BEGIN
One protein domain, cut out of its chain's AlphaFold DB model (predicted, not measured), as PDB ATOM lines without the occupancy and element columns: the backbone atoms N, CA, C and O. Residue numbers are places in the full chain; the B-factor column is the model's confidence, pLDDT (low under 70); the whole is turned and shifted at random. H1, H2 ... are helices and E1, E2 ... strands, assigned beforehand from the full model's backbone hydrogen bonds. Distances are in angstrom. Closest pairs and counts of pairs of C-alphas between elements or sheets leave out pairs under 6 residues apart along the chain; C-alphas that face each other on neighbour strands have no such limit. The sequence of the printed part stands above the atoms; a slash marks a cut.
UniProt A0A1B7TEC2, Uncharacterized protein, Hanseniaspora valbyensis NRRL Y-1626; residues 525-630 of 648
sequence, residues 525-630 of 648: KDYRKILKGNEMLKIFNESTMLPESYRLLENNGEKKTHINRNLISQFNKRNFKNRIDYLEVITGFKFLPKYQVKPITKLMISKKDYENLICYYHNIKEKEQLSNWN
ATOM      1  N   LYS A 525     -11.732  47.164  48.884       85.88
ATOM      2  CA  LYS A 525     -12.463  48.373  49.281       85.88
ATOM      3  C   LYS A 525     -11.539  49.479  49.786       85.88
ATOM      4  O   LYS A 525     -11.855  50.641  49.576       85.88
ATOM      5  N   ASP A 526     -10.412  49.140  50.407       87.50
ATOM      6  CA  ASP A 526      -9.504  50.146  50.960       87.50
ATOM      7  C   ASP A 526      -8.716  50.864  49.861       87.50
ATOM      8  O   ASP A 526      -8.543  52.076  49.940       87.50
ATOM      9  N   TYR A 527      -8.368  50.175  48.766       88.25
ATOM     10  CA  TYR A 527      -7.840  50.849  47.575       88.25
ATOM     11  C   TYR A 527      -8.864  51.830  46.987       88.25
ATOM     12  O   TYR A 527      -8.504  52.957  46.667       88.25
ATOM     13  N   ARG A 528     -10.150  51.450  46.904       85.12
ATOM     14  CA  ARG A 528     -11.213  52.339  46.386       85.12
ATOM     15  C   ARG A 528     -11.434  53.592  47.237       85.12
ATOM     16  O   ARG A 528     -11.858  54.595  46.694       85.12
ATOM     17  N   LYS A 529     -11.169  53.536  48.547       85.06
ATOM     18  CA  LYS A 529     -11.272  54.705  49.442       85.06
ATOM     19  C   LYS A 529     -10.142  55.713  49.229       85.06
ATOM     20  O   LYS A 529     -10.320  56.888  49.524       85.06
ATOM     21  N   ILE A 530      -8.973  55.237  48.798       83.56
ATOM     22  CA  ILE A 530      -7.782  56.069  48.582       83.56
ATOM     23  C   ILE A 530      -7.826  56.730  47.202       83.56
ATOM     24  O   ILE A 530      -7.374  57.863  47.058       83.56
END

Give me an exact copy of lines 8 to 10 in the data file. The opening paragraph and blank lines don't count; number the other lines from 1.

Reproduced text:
ATOM      6  CA  ASP A 526      -9.504  50.146  50.960       87.50
ATOM      7  C   ASP A 526      -8.716  50.864  49.861       87.50
ATOM      8  O   ASP A 526      -8.543  52.076  49.940       87.50